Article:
http://OakRoadSystems.com
"You want an intelligent conversation? Do what I do: talk to
yourself. It's the only way." -- /Torch Song Trilogy/
Anonymous
August 22, 2004 6:14:38 PM

Archived from groups: comp.periphs.printers (More info?)

In article <MPG.1b926d10694d812f98c8a8@news.odyssey.net>, Stan Brown wrote:
> "Russ Blakeman" <rhb57@rbcsweb.net> wrote in comp.periphs.printers:
>>DO NOT put a laser printer on a UPS battery backup)
>
> Why not?

Because it has high power drainage when printing, and if generally
considered bad (like the coffee machine). The output ports
of most UPS do not protect one device from sending spikes to
the others.

If you want it on UPS, give it its own.

--
Povl H. Pedersen - NoSpam@my.terminal.dk (yes - it works)
Fastnet - IP telefoni: 5 kr/md Se http://www.misumi.dk
Anonymous
August 22, 2004 7:36:17 PM

Archived from groups: comp.periphs.printers (More info?)

"Povl H. Pedersen" <povlhp@povl-h-pedersens-computer.local> wrote in
comp.periphs.printers:
>In article <MPG.1b926d10694d812f98c8a8@news.odyssey.net>, Stan Brown wrote:
>> "Russ Blakeman" <rhb57@rbcsweb.net> wrote in comp.periphs.printers:
>>>DO NOT put a laser printer on a UPS battery backup)
>>
>> Why not?
>
>Because it has high power drainage when printing, and if generally
>considered bad (like the coffee machine). The output ports
>of most UPS do not protect one device from sending spikes to
>the others.

Gotcha; thanks.

My UPS has two groups of ports -- one group that simply conditions
output power, and one group that conditions power and provides power
when there's none coming from the wall. I have my printer in the
first group and all teh rest in the second group. There's been no
sign of the printer's power surge affecting any other device -- no
screen flicker, for instance.

--
Stan Brown, Oak Road Systems, Tompkins County, New York, USA
http://OakRoadSystems.com
"You want an intelligent conversation? Do what I do: talk to
yourself. It's the only way." -- /Torch Song Trilogy/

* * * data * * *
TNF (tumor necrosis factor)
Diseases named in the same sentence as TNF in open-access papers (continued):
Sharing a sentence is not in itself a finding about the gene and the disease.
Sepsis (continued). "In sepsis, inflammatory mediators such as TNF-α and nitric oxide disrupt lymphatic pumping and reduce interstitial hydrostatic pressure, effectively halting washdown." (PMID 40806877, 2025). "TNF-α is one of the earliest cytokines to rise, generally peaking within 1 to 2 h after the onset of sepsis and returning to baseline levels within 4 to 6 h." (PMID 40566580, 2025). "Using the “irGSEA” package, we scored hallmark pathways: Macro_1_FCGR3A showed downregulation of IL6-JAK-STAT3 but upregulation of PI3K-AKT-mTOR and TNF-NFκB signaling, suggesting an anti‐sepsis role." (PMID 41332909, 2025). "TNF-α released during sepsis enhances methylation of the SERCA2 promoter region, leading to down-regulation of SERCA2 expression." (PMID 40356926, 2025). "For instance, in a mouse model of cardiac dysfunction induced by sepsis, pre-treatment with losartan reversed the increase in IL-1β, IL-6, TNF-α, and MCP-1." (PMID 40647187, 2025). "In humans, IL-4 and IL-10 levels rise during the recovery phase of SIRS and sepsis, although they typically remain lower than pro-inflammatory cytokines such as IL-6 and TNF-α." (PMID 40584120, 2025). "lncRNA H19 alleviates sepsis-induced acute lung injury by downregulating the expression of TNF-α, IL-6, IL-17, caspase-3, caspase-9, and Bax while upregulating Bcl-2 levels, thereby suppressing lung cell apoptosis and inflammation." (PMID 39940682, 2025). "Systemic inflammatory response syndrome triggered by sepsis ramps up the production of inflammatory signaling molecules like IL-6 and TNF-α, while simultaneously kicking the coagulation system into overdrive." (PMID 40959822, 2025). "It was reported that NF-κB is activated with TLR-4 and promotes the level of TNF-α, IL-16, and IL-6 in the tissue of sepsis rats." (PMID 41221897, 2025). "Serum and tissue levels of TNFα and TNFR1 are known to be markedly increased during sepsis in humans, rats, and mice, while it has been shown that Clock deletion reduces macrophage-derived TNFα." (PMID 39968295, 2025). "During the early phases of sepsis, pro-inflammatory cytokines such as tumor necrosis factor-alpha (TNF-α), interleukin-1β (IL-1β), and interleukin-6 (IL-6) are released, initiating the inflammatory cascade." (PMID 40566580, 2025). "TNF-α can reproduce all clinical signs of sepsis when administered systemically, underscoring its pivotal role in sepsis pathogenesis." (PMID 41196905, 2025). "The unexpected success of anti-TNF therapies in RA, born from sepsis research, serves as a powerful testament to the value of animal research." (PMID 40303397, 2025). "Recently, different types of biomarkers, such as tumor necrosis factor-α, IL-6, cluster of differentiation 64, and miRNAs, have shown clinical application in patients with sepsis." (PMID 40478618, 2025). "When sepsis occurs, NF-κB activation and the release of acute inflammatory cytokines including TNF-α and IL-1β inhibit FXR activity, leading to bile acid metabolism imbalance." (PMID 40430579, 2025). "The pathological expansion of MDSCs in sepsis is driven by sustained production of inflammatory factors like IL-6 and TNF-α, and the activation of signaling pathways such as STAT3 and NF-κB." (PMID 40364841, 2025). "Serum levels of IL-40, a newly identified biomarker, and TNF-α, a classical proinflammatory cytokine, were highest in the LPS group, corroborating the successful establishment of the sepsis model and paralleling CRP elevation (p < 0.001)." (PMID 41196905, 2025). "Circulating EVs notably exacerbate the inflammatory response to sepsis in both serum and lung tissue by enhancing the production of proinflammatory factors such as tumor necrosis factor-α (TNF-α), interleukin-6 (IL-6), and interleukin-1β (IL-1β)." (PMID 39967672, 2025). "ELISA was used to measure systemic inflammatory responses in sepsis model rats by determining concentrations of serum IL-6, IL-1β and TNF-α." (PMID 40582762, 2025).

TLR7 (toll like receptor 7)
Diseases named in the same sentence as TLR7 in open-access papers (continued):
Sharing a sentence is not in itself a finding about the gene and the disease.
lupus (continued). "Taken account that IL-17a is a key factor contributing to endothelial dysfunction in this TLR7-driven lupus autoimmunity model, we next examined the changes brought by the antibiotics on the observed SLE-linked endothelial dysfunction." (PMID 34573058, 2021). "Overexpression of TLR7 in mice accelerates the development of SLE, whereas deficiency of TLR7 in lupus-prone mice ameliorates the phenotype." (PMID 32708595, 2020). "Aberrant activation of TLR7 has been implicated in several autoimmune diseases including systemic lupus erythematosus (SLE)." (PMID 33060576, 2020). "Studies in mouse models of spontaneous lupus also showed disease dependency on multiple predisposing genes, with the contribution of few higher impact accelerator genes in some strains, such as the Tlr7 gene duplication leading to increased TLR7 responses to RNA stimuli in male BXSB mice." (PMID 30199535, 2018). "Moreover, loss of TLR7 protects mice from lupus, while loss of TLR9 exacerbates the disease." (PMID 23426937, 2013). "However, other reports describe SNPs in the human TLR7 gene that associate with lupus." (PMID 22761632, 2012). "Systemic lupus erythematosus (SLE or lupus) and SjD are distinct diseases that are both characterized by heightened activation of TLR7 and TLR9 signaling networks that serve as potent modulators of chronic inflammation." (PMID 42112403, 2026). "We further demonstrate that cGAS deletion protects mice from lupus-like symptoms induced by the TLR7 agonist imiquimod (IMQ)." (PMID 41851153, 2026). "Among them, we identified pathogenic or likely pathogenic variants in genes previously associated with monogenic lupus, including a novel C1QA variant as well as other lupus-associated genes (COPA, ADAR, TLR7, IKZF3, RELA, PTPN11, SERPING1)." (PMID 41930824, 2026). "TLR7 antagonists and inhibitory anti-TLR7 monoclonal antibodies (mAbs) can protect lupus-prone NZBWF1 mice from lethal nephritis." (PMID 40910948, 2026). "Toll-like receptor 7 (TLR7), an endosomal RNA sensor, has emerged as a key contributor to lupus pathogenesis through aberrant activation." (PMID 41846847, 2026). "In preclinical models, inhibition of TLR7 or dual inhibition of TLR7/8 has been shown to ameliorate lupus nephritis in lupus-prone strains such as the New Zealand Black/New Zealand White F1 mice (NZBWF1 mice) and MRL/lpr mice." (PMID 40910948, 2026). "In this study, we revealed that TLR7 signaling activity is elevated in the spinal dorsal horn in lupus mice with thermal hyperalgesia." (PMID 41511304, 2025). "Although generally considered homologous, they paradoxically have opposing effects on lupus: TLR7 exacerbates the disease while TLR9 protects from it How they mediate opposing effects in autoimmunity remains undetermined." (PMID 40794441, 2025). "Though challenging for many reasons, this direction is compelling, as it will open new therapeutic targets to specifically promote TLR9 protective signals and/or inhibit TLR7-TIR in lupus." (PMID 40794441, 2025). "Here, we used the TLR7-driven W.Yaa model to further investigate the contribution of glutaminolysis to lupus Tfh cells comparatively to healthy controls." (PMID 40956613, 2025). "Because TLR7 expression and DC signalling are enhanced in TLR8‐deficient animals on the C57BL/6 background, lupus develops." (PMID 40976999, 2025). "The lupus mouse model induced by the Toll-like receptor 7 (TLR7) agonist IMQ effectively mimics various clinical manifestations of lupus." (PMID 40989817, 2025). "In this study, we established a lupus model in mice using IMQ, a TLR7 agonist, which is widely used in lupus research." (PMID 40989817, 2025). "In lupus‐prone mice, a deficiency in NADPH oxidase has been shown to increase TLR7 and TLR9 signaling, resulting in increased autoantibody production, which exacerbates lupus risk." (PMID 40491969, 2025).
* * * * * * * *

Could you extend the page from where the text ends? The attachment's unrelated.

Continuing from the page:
Anonymous
August 23, 2004 4:34:57 PM

Archived from groups: comp.periphs.printers (More info?)

Actually he has it wrong. If a UPS connects to a wall
receptacle, then the "conditioned" outlets have the same
protection as the other outlet on that wall receptacle.
Protectors do not sit between the noise and the appliance.
They are called shunt mode protector for very good reason.
The protector connects to AC mains as if it was another light
bulb. The AC mains connects directly to every appliance and
to the protector circuit equally.

There is a dirty little secret about typical plug-in UPSes
they would rather not discuss. For 120 VAC, the UPS output is
often very dirty electricity when in battery backup mode. For
example, this UPS outputs two 200 volt square waves with a 270
spike between those square waves when lightly loaded in
battery backup mode. That 270 volt spike and 200 volt square
waves is totally irrelevant to electronics which are some of
the most resilient appliances in the house. But that same 200
volt square wave - also using deceptive expressions such as
modified sine wave - can be destructive to small electric
motors.

That is correct. The appliance often sees some of the
dirtiest electricity when UPS is in battery backup mode. No
problem because electronic power supplies are so resilient.
But UPSes in battery backup mode can output high harmonics
which is not good for small electric motors. So they simply
avoid the entire topic and recommend you not put printers no a
UPS output.

For the exact same reason, those UPS manufacturers also
recommend you not put a power strip protector on a UPS output.
Either the power strip protector is degraded or the UPS is
damaged.

Again there is no magic protection blocking the appliance
from AC mains spikes. When not in battery backup mode, the
appliance is connected directly to AC mains. There is no
magic filter between AC mains and appliance - except inside
the appliance. That is correct. Any protection that works
adjacent to the electronic appliance is already inside that
appliance. Even think that UPS conditions power. Any
conditioning is so trivial as to be irrelevant. That UPS
serves one purpose - to protect data from power loss. In